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Education Policies and Structures Their impact on the delivery of Gaelic Games.

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Presentation on theme: "Education Policies and Structures Their impact on the delivery of Gaelic Games."— Presentation transcript:

1 Education Policies and Structures Their impact on the delivery of Gaelic Games

2 Session objectives To appraise delegates of how the implementation of key DENI policies may impact on the delivery of Gaelic games To consider if new structures will impact on school and community coaching to review best practice as required by Safe Practice in Physical education

3 “Looking into the future gives me a headache” “ Those who can - do those who can't - teach those who can’t teach - teach physical education”

4 “It’s all been said before but nobody listened so it’s time to say it all again” [Agite]

5 Putting Children First Shaping the Future “ we must prioritise the needs of our children over institutions and make sure that it is the needs of all our young people that are to the fore”

6 Key educational Policies Schools for the Future A Policy for Sustainable schools Every School a Good school A Policy for School Improvement Shared Futures Policy Safe Practice in Physical Education “I intend to step up the pace in terms of implementation and delivery of existing policies” ( John O’Dowd 2011)

7 How Good is Our School System Significant gap between the highest and lowest achievers Reading - 19 th out of top 30 countries Mathematics - 27 th out of the top 30 1:5 children leave primary school with a significant difficult in Maths and English 9,000 pupils leave without out 5 GCSE ( incl English and Maths)

8 Schools for the Future A policy for Sustainable Schools 2009 Stable enrolments Primary 140 urban/105 rural Post primary 500 – 11 – 16 600 11 – 19 85,000 spare places - 150 schools 1/3 rd of 863 Primary - less than 100 1/5 th of 217 post – primary less than 400 50 of the 172 sixth forms - less than 100

9 Impact on the delivery of Gaelic Games Potential loss of school numbers employment viability issue? Potential loss of numbers in school competitions - larger schools The “emotional” effect on communities The need to link this effect with other changes in community structures A need for greater social cohesion in communities

10 Every school a good school A school Improvement Policy 2009 “the interests of pupils rather than institutions must be at the centre of efforts to improve educational achievement and tackle underachievement” Child centred provision High quality teaching and learning Effective leadership A school connected to the local community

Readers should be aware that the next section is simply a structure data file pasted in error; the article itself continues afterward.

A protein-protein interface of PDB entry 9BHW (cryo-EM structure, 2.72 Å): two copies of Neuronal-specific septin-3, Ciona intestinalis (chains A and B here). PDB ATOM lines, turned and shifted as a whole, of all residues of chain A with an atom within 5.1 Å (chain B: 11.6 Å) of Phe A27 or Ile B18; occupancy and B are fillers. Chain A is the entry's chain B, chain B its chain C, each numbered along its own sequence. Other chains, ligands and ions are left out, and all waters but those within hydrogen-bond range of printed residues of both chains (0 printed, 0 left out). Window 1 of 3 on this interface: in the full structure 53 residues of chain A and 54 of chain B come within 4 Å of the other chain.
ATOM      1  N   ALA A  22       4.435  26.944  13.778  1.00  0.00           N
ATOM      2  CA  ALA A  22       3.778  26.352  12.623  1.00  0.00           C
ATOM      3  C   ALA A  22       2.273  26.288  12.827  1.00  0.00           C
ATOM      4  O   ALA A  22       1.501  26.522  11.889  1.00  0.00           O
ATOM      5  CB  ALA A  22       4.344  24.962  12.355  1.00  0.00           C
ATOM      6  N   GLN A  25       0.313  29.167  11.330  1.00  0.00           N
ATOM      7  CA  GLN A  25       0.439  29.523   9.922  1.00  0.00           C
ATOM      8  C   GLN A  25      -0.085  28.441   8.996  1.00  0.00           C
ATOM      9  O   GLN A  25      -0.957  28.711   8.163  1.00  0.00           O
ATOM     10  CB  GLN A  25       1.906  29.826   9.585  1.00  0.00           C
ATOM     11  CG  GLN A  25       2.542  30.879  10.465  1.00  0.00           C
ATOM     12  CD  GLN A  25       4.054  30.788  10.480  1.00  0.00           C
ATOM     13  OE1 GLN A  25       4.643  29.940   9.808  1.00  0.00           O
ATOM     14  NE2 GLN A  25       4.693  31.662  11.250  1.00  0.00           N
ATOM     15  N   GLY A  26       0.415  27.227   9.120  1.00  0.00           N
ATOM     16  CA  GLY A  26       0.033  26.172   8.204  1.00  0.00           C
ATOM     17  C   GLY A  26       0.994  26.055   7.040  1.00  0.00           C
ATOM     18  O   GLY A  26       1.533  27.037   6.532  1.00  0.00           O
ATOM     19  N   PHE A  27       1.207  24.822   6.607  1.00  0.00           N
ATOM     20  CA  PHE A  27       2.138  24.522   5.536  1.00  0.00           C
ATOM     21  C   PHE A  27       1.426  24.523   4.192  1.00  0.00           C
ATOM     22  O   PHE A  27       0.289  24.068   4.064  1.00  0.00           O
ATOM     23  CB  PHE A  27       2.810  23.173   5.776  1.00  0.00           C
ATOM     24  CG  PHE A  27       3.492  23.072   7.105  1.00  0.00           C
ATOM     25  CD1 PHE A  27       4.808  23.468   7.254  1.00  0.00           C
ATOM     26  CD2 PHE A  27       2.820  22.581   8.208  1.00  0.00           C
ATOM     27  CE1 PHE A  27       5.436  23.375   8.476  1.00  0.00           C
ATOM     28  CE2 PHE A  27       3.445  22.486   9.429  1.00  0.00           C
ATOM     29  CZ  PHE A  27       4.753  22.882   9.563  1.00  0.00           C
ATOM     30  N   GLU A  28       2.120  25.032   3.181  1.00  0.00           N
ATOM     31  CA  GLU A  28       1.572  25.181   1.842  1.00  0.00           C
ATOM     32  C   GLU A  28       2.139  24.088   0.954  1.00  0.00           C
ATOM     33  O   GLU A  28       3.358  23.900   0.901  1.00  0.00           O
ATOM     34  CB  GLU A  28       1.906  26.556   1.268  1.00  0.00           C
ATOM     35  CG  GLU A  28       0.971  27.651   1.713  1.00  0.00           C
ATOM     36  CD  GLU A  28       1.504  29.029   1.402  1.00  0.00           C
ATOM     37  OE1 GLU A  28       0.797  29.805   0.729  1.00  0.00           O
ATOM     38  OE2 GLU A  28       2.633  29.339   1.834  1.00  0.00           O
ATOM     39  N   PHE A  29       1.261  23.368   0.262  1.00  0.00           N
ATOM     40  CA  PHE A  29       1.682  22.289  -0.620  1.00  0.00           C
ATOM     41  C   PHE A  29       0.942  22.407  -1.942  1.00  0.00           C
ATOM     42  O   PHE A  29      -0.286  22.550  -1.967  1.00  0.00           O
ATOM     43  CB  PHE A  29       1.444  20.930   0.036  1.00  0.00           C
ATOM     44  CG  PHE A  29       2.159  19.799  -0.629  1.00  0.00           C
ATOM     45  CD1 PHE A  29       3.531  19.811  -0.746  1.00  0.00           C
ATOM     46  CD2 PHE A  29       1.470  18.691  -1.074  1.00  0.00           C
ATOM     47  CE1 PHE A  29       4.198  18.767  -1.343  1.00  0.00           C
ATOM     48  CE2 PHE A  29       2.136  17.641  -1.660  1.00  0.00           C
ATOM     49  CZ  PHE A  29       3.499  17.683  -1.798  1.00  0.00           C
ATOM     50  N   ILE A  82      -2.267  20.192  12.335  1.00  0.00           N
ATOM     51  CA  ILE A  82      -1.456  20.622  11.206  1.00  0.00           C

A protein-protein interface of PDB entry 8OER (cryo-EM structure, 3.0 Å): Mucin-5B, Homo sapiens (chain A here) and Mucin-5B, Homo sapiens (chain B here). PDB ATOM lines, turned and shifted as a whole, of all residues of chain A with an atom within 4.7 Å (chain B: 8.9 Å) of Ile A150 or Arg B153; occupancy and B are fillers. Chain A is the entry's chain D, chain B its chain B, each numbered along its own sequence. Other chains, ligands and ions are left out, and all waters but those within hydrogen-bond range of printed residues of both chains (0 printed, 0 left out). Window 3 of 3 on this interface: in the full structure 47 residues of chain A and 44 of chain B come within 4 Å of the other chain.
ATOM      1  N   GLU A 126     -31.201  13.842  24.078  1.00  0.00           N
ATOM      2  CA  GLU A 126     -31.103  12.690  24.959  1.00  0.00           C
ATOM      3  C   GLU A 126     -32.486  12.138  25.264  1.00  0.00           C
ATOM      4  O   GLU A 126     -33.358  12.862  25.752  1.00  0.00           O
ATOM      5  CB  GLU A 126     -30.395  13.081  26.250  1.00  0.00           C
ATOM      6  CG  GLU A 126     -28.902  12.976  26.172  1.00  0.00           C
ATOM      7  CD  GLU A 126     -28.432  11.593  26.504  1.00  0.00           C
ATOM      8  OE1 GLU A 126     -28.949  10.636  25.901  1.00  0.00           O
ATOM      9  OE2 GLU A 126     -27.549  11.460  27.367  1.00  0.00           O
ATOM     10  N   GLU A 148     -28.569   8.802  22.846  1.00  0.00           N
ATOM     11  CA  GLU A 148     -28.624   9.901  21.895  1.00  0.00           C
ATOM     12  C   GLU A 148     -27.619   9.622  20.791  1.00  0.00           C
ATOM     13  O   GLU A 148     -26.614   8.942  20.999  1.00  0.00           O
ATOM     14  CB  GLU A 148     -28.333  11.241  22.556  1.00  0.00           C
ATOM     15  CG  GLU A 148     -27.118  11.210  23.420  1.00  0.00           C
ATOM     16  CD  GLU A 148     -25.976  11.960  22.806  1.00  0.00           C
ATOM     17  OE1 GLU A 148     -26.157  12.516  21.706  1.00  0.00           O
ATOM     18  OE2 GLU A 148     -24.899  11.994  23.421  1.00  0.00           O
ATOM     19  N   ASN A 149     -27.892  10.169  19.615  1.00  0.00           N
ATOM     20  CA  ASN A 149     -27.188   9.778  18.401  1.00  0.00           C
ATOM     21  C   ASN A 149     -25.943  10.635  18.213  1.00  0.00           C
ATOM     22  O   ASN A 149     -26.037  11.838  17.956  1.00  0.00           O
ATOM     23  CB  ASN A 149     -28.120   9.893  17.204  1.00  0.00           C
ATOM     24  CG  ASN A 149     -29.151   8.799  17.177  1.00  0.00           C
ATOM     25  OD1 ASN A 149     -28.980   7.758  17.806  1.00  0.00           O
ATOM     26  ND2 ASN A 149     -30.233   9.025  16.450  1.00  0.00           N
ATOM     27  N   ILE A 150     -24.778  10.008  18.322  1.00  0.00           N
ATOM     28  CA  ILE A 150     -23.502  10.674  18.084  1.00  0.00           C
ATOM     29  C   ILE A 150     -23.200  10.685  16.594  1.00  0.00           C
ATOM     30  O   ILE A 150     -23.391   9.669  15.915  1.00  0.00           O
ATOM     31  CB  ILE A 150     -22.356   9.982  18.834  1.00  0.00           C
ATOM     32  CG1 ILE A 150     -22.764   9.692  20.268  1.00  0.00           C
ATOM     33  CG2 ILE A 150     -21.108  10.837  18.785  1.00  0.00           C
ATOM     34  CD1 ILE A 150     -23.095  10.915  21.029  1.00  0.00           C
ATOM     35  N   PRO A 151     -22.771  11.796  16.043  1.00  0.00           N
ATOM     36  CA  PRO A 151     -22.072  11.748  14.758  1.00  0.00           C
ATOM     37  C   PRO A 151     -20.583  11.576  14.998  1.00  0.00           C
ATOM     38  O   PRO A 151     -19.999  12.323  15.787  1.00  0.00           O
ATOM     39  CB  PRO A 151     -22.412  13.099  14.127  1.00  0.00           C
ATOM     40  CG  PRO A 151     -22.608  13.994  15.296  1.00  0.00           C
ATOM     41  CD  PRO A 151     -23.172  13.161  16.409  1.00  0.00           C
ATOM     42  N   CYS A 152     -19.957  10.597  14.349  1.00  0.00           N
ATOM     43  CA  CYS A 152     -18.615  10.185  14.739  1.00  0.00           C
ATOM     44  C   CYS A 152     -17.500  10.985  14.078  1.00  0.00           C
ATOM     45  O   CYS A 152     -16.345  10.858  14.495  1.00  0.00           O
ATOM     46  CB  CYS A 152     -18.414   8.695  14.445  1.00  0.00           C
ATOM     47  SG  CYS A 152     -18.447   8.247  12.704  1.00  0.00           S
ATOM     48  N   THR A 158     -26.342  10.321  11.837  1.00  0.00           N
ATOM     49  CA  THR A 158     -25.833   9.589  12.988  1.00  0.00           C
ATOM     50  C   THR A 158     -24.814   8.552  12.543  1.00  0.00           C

11 Impact on delivering Gaelic games Curriculum Sports Programme: 3 Key aims develop generic physical literacy skills Help raise children’s confidence, self-esteem, motivation to learn – supporting achievement in other curricular areas ( literacy, numeracy) To raise the confidence and skills of primary teachers in delivering physical education

12 How well are you doing? Strengths: Opportunities to build on FMS in coaching and PE sessions High levels of participation and engagement Inclusion agenda Teacher confidence and working relationships “ Activity = learning”

13 Areas for Improvement Provide opportunities for collaborative planning - learning intention / learning outcome - Personal and interpersonal skills/communication /application of number /critical and creative thinking skills Link the CSP programme to literacy and numeracy contexts Coach evaluation and pupil self evaluation

14 Impact on delivery of Gaelic Games Progress / attainment in PE and School sport Increased involvement in healthy lifestyle Behaviour - school and club Attendance Attitudes to learning Attainment across the curriculum Leadership Citizenship qualities Inclusion in PE and sport

15 Safe Practice in Physical Education and School Sport “ a need to ensure that the programme aims are clearly recognised and the roles and responsibilities of the schools and the coaches clearly established (ETI report 2010) Adult other than teacher AOTT “people who do not hold a recognised teaching qualification but operate in schools with the permission of the principal” “he who is his own lawyer has a fool for a client”

16 Role of the School Child protection pre-employment check Relevant coaching qualification Competence of the coach in: Quality of relationships - knowledge of the pupils – pupil management – knowledge of the activities – observation and analytical skills CSP in enrichment not a substitute for PE

17 Role of CSP - AOTT Have appropriate coaching qualifications Public liability insurance Be aware of school policies Understand the duty of care Ensure sessions are pre-planned with clear learning objectives matched to the schools schemes of work Promote the community opportunities

18 Making a difference KISS approach Evidence base Strengthening partnerships “ you want to do the right things for the right reasons but if you don’t apply the right processes you just hit the brick wall again” (Covey) Learn from previous strategies and meet the identified needs of the key stakeholders

19 Making a Difference External Context Internal Context Gov Policies GAA corporate plan SNI/DCAL strategy C.S.P Community Shared Future Employment /Leisure Employability Tourism ESA ( 5 Elb’s) Professional Dev

20 Thank you Making a difference to young people

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